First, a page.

New Liturgical Movement: The Icon of Our Lady of Kazan

Archbishop Jerome Lloyd OSJVPosted by

On the Julian Calendar, today is July 8th, the day on which the Russian Church commemorates the miraculous rediscovery of one of its most revered icons, that of Our Lady of Kazan. The original icon is traditionally said to have been brought sometime in the 13th century from Constantinople to the city of Kazan, which sits on the Volga river, roughly 500 miles directly to the east of Moscow. In 1438, the city was captured by the Tartars, at which point, the icon disappeared; it was recaptured by Tsar Ivan the Terrible in 1552, but half-destroyed by fire in 1579. The Muslim Tartar population gloated that the devastation of the city was a divine punishment against the conquering Christians. The Virgin Mary is then said to have appeared in a dream three times to a 10 year-old girl named Matrona, revealing to her the location where the icon had been hidden 140 years before to save it from the Tartars. On July 8, 1579, the girl and her mother recovered it from the ruins of a destroyed house; the miracles attributed to it in the following years played a significant role in gradually converting the local Muslims. A secondary feast is kept on October 22 (currently Nov. 4 on the Gregorian calendar), originally instituted to commemorate the preservation of Moscow from attack during a Polish invasion, which was attributed to the icon’s protection.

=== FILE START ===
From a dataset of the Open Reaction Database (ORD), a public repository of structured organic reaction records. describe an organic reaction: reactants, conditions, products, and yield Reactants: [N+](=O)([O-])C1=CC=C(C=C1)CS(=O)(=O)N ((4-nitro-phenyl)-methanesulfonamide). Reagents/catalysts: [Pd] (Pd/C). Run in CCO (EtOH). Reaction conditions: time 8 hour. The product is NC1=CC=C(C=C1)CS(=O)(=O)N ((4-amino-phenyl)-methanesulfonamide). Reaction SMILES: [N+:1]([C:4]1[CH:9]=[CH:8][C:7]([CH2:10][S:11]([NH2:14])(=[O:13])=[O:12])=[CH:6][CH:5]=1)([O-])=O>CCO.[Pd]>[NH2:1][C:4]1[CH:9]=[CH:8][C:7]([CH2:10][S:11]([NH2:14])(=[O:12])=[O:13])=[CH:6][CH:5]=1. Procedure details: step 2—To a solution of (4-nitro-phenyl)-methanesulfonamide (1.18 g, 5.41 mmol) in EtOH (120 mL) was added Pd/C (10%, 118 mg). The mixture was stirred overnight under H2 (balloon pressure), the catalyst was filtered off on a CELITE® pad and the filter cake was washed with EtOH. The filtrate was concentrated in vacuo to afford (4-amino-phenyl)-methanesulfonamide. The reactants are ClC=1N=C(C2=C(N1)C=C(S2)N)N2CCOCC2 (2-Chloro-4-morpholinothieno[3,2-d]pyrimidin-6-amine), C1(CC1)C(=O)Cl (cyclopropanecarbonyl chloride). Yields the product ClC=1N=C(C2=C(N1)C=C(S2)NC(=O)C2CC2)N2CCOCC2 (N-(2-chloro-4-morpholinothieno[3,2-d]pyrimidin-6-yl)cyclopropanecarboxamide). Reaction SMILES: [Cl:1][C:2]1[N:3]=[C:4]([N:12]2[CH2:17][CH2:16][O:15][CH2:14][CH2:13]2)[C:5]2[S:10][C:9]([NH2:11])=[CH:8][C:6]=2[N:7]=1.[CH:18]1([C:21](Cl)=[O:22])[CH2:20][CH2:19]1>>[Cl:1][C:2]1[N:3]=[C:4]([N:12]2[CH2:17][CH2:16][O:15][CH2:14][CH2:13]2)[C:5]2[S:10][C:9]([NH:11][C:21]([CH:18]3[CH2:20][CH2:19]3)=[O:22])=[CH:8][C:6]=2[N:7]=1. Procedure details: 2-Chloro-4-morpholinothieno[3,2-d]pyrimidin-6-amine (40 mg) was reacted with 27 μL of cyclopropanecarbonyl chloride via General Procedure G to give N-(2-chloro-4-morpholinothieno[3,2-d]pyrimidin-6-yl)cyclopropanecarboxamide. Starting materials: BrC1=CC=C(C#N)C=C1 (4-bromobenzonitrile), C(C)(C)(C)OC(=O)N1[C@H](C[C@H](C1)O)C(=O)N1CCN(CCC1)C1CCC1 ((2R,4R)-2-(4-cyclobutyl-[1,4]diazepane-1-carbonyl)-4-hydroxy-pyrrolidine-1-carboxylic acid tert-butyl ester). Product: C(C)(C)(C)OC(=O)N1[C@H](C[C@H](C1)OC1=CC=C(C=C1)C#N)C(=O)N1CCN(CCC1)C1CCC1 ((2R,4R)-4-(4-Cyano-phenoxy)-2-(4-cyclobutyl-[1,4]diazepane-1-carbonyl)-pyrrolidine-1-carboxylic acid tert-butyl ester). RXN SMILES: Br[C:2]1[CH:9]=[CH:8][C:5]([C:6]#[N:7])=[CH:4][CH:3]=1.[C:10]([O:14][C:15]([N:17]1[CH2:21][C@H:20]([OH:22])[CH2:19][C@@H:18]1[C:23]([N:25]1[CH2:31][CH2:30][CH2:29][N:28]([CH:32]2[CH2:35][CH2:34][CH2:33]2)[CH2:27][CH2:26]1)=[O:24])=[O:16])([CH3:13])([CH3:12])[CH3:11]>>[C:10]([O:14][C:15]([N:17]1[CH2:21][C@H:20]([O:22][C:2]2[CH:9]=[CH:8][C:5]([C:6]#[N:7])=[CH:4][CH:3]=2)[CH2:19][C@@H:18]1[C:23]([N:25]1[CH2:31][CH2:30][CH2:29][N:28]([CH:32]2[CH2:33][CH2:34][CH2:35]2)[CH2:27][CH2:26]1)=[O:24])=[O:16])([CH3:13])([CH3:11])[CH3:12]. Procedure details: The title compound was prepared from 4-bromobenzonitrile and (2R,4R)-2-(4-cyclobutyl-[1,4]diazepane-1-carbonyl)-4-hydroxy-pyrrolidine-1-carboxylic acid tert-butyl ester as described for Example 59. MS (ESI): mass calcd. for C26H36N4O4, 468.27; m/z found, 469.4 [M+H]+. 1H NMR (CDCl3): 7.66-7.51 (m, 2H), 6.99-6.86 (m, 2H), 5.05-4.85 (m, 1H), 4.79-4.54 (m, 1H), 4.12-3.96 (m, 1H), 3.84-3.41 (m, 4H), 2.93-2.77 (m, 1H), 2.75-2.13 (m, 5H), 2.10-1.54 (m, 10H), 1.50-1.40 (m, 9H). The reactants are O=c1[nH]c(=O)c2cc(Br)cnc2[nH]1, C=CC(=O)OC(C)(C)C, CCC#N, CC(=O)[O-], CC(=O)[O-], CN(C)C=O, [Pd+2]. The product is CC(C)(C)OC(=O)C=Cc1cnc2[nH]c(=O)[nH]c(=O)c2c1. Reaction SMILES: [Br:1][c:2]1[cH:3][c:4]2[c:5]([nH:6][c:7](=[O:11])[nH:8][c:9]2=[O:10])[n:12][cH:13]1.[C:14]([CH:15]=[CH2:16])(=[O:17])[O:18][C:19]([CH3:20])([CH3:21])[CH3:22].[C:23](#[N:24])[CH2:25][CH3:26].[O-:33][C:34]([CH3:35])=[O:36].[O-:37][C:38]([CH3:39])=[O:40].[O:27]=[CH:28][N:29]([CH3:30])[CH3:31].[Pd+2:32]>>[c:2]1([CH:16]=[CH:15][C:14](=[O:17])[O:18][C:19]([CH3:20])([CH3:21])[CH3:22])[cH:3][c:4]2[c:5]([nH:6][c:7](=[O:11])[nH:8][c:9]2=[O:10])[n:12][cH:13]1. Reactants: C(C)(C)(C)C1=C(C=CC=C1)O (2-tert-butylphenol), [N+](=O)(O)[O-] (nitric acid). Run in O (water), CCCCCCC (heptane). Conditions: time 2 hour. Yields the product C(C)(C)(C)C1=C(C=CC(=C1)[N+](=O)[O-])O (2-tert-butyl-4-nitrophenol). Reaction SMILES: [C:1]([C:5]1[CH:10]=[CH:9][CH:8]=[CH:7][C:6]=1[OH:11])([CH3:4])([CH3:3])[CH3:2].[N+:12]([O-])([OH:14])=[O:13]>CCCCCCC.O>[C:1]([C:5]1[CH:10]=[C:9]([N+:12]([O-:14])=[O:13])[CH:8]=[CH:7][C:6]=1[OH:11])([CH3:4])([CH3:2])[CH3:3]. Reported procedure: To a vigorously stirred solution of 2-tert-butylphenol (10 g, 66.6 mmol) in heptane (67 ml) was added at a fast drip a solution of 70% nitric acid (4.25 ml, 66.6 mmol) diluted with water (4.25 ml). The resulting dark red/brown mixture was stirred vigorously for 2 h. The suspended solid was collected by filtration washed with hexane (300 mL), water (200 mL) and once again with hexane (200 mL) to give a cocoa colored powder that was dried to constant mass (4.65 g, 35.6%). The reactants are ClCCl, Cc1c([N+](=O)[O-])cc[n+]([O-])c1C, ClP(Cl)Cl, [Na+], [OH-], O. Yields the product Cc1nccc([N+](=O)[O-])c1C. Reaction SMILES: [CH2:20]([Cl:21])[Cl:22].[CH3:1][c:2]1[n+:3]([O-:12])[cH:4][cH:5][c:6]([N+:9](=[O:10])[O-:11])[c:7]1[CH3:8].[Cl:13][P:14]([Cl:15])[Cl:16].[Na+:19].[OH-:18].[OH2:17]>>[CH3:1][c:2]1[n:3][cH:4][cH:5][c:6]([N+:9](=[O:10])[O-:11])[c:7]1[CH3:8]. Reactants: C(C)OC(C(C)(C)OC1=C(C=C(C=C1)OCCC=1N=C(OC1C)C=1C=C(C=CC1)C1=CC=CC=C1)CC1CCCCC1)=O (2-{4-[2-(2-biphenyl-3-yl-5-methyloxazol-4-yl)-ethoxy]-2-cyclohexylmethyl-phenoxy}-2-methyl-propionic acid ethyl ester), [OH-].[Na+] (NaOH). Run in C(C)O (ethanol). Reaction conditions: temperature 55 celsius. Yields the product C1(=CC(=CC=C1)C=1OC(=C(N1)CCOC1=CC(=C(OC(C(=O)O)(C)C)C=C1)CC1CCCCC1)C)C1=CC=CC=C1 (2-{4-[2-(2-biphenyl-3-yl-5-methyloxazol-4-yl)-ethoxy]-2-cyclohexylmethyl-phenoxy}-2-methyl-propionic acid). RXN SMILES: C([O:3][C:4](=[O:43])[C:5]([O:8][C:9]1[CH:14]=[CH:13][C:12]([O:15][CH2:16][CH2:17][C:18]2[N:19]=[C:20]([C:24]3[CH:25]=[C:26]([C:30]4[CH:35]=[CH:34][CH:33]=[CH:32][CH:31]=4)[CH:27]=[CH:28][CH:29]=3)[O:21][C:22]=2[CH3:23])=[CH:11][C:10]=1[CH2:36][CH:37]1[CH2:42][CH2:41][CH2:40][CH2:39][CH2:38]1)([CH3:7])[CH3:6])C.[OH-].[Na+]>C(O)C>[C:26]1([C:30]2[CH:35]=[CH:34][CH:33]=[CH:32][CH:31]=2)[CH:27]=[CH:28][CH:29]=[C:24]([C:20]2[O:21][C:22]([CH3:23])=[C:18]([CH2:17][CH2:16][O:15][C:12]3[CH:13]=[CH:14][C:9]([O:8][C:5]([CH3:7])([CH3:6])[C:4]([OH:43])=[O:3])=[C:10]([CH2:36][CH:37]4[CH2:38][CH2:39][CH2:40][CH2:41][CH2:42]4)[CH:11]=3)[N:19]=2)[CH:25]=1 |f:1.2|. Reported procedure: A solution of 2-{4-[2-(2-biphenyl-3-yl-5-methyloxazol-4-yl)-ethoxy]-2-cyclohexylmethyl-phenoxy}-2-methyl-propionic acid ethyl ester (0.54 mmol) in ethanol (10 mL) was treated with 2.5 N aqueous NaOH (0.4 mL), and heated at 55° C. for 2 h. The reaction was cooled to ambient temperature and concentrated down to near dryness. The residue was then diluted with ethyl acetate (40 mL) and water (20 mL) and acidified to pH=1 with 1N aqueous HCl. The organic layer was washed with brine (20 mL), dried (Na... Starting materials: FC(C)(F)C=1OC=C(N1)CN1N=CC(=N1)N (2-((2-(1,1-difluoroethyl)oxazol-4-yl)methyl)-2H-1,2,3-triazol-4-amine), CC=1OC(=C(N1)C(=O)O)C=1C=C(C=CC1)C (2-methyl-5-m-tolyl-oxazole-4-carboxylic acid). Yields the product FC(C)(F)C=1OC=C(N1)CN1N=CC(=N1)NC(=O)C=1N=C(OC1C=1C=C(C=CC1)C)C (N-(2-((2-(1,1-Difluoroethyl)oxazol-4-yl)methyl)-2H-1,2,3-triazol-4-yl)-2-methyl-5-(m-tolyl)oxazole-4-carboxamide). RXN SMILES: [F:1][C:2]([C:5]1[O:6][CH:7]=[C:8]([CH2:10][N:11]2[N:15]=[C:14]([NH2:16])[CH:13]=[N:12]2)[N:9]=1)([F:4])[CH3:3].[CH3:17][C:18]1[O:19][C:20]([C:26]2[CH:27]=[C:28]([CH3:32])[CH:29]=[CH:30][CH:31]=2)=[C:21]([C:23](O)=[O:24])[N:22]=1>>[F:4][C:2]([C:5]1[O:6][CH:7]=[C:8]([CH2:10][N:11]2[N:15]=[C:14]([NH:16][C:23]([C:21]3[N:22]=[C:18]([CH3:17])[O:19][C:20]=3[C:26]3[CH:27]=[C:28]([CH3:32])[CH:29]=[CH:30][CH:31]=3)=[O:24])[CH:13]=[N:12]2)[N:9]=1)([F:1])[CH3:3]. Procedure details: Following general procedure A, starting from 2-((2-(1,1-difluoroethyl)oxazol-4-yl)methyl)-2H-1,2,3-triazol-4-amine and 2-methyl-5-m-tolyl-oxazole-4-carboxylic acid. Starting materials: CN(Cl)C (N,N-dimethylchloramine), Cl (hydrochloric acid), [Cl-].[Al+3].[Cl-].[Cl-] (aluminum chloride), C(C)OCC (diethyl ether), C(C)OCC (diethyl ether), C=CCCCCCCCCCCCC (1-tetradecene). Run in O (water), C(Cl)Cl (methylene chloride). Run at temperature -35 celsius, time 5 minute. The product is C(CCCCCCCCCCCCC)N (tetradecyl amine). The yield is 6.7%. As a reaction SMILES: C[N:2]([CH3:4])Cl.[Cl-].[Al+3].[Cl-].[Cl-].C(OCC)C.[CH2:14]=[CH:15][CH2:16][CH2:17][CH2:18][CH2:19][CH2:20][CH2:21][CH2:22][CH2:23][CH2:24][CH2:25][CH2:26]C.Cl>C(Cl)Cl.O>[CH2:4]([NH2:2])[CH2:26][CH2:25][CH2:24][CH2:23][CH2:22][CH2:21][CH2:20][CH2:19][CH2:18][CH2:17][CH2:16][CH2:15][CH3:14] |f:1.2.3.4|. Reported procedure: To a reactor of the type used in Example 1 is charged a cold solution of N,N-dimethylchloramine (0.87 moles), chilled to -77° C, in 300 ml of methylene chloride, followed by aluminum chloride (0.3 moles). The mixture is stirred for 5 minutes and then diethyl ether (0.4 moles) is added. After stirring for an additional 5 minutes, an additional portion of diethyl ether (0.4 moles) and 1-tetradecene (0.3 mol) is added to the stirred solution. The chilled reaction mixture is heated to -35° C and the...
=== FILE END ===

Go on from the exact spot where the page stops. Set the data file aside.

New Liturgical Movement: The Icon of Our Lady of Kazan

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